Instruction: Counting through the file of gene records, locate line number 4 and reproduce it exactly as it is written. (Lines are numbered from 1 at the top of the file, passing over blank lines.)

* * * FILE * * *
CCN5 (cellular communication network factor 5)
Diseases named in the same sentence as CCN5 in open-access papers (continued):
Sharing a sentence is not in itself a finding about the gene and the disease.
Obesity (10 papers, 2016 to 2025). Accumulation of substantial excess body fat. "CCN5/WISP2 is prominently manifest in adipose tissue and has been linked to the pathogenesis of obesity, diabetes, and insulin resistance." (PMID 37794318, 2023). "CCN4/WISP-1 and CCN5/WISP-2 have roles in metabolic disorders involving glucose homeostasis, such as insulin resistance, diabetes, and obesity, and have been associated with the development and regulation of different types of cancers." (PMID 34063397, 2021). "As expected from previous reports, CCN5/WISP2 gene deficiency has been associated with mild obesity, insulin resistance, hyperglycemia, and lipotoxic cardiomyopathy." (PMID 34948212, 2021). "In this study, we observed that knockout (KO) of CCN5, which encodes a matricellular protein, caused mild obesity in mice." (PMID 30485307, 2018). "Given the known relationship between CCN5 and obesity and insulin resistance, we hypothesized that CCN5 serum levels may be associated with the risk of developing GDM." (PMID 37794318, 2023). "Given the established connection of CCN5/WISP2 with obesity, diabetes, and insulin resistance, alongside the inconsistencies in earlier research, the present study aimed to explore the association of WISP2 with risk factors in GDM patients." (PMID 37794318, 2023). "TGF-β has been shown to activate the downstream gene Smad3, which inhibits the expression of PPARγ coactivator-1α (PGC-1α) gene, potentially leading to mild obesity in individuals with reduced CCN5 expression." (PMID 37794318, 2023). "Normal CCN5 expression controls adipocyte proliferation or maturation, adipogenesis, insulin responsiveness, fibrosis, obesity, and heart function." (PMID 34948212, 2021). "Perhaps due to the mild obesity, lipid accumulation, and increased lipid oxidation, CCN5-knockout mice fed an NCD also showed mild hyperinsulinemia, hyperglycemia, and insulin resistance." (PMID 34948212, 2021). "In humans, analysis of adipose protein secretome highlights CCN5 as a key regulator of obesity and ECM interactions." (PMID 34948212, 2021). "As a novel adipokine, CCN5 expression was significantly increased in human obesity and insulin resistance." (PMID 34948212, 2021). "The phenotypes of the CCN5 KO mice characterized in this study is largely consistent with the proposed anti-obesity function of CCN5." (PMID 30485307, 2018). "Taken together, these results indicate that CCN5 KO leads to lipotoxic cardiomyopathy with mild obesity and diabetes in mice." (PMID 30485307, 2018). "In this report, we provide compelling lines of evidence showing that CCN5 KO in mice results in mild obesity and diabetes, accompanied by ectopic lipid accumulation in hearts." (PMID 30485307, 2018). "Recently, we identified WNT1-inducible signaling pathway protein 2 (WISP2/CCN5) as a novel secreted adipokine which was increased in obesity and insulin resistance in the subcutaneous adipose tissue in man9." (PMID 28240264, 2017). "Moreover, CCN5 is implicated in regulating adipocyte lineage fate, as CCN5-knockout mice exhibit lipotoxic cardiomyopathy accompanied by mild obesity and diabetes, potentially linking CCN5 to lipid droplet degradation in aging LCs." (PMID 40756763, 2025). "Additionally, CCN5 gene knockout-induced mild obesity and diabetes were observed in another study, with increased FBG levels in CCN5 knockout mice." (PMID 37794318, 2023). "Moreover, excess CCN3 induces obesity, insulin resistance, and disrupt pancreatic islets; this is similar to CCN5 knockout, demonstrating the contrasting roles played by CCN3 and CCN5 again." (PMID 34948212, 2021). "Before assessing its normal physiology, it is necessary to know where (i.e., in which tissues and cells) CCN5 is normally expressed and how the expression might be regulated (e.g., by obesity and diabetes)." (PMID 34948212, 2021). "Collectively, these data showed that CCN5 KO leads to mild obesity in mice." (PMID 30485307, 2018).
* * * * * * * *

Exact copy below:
Obesity (10 papers, 2016 to 2025). Accumulation of substantial excess body fat. "CCN5/WISP2 is prominently manifest in adipose tissue and has been linked to the pathogenesis of obesity, diabetes, and insulin resistance." (PMID 37794318, 2023). "CCN4/WISP-1 and CCN5/WISP-2 have roles in metabolic disorders involving glucose homeostasis, such as insulin resistance, diabetes, and obesity, and have been associated with the development and regulation of different types of cancers." (PMID 34063397, 2021). "As expected from previous reports, CCN5/WISP2 gene deficiency has been associated with mild obesity, insulin resistance, hyperglycemia, and lipotoxic cardiomyopathy." (PMID 34948212, 2021). "In this study, we observed that knockout (KO) of CCN5, which encodes a matricellular protein, caused mild obesity in mice." (PMID 30485307, 2018). "Given the known relationship between CCN5 and obesity and insulin resistance, we hypothesized that CCN5 serum levels may be associated with the risk of developing GDM." (PMID 37794318, 2023). "Given the established connection of CCN5/WISP2 with obesity, diabetes, and insulin resistance, alongside the inconsistencies in earlier research, the present study aimed to explore the association of WISP2 with risk factors in GDM patients." (PMID 37794318, 2023). "TGF-β has been shown to activate the downstream gene Smad3, which inhibits the expression of PPARγ coactivator-1α (PGC-1α) gene, potentially leading to mild obesity in individuals with reduced CCN5 expression." (PMID 37794318, 2023). "Normal CCN5 expression controls adipocyte proliferation or maturation, adipogenesis, insulin responsiveness, fibrosis, obesity, and heart function." (PMID 34948212, 2021). "Perhaps due to the mild obesity, lipid accumulation, and increased lipid oxidation, CCN5-knockout mice fed an NCD also showed mild hyperinsulinemia, hyperglycemia, and insulin resistance." (PMID 34948212, 2021). "In humans, analysis of adipose protein secretome highlights CCN5 as a key regulator of obesity and ECM interactions." (PMID 34948212, 2021). "As a novel adipokine, CCN5 expression was significantly increased in human obesity and insulin resistance." (PMID 34948212, 2021). "The phenotypes of the CCN5 KO mice characterized in this study is largely consistent with the proposed anti-obesity function of CCN5." (PMID 30485307, 2018). "Taken together, these results indicate that CCN5 KO leads to lipotoxic cardiomyopathy with mild obesity and diabetes in mice." (PMID 30485307, 2018). "In this report, we provide compelling lines of evidence showing that CCN5 KO in mice results in mild obesity and diabetes, accompanied by ectopic lipid accumulation in hearts." (PMID 30485307, 2018). "Recently, we identified WNT1-inducible signaling pathway protein 2 (WISP2/CCN5) as a novel secreted adipokine which was increased in obesity and insulin resistance in the subcutaneous adipose tissue in man9." (PMID 28240264, 2017). "Moreover, CCN5 is implicated in regulating adipocyte lineage fate, as CCN5-knockout mice exhibit lipotoxic cardiomyopathy accompanied by mild obesity and diabetes, potentially linking CCN5 to lipid droplet degradation in aging LCs." (PMID 40756763, 2025). "Additionally, CCN5 gene knockout-induced mild obesity and diabetes were observed in another study, with increased FBG levels in CCN5 knockout mice." (PMID 37794318, 2023). "Moreover, excess CCN3 induces obesity, insulin resistance, and disrupt pancreatic islets; this is similar to CCN5 knockout, demonstrating the contrasting roles played by CCN3 and CCN5 again." (PMID 34948212, 2021). "Before assessing its normal physiology, it is necessary to know where (i.e., in which tissues and cells) CCN5 is normally expressed and how the expression might be regulated (e.g., by obesity and diabetes)." (PMID 34948212, 2021). "Collectively, these data showed that CCN5 KO leads to mild obesity in mice." (PMID 30485307, 2018).